Working with clients that have experienced sexual abuse is a powerful process. I have witnessed time and time again the ability of the human spirit to overcome fear, pain, and negative patterns. There is a moment with each client where they internally begin to understand their worth and their view of the world begins to change.
So what is it like to go into therapy for dealing with sexual abuse? Well, it is scary. Very very scary. However, as cliche as it sounds it is usually the first session that is truly the hardest. It requires a great amount of strength to contact a therapist AND show up knowing that you are there with the intent to talk about that which altered your life so intensely.
Here is the truth. You were abused. You are afraid. You are angry. You are hurt. You don’t like yourself and you want to change that. The other truth is that you are unsure as to what therapy will do for you or to you.
You have fears of what will be discussed, what will not be discussed, will you freak out, will you die, will you cry and never be able to stop, will you hate yourself, hate your abuser, are you a liar, are you crazy, did you make all this up, will you ever get past this, will you repeat the pattern, what will happen to your day to day life, how will you cope, what if there is more, what if you can’t remember, maybe it wasn’t that bad, what if I am making a big deal out of nothing, what if you can’t push away the fears, how will you move forward, who will you be, who are you, what if your relationships change, what if you lose everyone, what if you have to do something you don’t want to, what if no one believes you, what if everyone leaves you, what if … what will… how do.. ? The list goes on and on and on.
Let’s get down to the concretes of what actually happens in therapy when dealing with sexual abuse. The client comes in and we talk about the process of abuse therapy and healing. We talk about the fears AROUND talking about the abuse. We talk about expectations and goals of what the client would like from therapy. We look at what specific changes the client will see from themselves as they feel they are moving forward and healing from therapy.
There is usually very little talk directly about what happened specifically. The client is welcomed (but itis based on their own comfort level they do not have to) share who their abuser(s) were and generally what happened afterwards in their life. The client is asked about who knows (if anyone) about the abuse and how those people reacted. There are questions about the client’s own feelings/beliefs about the abuse. And then usually I give the clients some basic readings on people that have experienced past sexual abuse. Finally I encourage them to contact me between sessions if they feel intense emotions based on anything we talked about or anything that comes up. This is an important step so that clients feel that they are not alone in the begininging steps of healing.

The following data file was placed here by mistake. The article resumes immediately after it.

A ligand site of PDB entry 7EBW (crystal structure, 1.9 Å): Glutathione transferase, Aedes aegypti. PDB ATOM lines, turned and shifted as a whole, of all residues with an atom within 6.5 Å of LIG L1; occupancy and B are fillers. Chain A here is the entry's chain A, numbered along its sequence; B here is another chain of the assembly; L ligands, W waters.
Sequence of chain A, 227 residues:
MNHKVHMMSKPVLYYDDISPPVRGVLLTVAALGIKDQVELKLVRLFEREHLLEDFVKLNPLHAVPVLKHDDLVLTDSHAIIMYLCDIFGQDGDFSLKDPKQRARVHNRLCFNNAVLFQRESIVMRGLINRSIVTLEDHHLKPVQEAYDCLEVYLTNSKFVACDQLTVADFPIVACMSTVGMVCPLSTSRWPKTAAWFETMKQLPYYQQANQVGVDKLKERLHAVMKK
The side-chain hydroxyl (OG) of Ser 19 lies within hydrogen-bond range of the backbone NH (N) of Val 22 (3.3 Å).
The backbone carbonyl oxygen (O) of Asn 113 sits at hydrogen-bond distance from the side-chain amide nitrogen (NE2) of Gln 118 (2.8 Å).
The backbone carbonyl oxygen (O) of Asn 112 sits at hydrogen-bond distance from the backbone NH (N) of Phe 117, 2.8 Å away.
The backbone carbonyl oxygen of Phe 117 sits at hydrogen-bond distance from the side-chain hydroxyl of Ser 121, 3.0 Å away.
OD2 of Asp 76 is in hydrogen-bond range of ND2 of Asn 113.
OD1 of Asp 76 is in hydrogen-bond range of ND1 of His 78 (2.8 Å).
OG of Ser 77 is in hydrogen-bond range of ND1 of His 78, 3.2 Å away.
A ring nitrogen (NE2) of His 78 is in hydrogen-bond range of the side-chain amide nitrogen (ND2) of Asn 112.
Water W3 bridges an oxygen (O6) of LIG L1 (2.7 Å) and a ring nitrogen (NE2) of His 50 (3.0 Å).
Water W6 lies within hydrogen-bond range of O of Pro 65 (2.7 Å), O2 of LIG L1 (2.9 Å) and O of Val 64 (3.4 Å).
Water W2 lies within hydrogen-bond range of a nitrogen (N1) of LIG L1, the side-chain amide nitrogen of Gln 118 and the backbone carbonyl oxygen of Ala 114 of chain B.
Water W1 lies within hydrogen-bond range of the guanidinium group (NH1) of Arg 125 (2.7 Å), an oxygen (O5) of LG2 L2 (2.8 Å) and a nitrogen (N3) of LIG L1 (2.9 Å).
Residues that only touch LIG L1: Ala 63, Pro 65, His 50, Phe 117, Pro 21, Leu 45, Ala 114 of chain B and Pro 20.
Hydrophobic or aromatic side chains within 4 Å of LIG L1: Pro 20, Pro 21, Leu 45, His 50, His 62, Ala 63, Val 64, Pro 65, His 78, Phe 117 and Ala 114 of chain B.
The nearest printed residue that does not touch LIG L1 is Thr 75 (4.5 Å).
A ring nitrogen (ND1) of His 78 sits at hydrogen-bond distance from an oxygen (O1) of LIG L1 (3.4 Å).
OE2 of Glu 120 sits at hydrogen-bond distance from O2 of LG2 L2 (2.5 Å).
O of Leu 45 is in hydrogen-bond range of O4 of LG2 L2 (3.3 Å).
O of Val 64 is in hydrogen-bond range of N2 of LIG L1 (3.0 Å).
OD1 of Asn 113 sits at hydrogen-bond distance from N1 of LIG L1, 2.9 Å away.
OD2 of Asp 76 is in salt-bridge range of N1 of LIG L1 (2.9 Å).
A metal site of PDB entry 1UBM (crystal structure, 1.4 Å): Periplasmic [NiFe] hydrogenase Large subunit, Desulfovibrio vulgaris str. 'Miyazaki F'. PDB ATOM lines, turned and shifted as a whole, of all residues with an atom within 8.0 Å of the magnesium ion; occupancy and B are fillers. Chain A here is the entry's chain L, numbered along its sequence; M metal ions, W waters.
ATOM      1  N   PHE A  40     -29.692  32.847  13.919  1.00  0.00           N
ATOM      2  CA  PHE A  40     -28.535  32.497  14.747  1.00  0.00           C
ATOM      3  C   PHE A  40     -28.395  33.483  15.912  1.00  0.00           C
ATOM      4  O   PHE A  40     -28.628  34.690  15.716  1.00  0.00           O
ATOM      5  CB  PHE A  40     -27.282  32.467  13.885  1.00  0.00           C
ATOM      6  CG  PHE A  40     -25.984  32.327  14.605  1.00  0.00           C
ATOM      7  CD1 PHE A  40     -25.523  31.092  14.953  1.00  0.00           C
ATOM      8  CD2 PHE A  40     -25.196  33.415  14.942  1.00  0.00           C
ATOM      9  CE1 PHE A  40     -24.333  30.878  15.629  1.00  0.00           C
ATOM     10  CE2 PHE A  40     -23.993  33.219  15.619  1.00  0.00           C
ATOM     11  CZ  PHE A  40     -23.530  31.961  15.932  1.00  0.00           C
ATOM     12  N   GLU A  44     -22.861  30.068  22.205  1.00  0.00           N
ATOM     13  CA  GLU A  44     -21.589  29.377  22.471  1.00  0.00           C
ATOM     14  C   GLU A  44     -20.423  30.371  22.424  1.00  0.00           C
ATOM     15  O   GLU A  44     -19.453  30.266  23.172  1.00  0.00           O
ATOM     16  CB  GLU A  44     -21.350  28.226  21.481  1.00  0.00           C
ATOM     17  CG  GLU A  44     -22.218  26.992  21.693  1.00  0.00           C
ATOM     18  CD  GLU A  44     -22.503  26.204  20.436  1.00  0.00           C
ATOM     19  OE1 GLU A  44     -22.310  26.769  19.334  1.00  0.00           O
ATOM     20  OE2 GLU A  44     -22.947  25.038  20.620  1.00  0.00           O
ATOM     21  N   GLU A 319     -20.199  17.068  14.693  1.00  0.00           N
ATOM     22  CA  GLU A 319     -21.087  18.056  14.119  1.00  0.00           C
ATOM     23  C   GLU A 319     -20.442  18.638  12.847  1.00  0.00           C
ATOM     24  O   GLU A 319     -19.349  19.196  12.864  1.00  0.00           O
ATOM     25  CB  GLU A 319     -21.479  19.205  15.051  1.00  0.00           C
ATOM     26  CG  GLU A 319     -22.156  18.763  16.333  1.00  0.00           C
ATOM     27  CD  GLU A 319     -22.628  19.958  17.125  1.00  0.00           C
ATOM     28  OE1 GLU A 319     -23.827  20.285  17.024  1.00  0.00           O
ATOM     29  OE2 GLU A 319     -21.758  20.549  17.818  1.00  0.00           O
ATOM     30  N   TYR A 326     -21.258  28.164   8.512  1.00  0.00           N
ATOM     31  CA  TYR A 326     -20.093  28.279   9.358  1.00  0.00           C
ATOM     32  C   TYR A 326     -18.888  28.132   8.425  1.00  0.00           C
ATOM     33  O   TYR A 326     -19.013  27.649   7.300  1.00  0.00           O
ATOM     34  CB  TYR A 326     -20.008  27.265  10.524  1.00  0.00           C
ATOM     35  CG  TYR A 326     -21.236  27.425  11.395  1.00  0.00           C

The following sessions weave in and out of abuse. I personally have experienced therapy where either there was too much direct talk about the abuse or too much out the outside. Neither approach worked to help me deal with the thoughts/memories/pain AND the real life expectations and patterns of the abuse. So I have created a method that allows us together to talk about specifics, deal with the anxiety of what bringing these topics is like and the consequences, as well as not spending too much focused time as to make the client feel they are trapped. There is discussion about current relationships, current self esteem, and current needs for boundaries. This provides a constant balance of dealing with the past trauma as well as the current reality of life and the future of positive patterns.
The nuts and bolts of the discussions of the past abuse vary from clients to clients. Some people need to talk about a certain abuser but not others, some people need to confront their abuser and some do not, some people need to share with others and some do not, some people need to work on anger and some do not, some need to work on sexual difficulties and some do not. These are only a few of the person-centered approach that is needed.
The basics are the same: dealing with the abuse is a process that requires truth, strength, and support. How we directly go about this requies the client to be willing to re-learn the truth process with a therapist like myself one step at a time. In my opinion abuse is not something you get over it is something that is always a part of you. It is not something that can change. However, what you do with that past and how it impacts your daily life and future choices is something that you are very able to change.
After years of working with survivors this much I know … that you are stronger than you think. You are still here, you are reading this, and you wanting to change. This is proof that you are able to take on the demons and win! Please call or email me if you want support in regaining control of your life!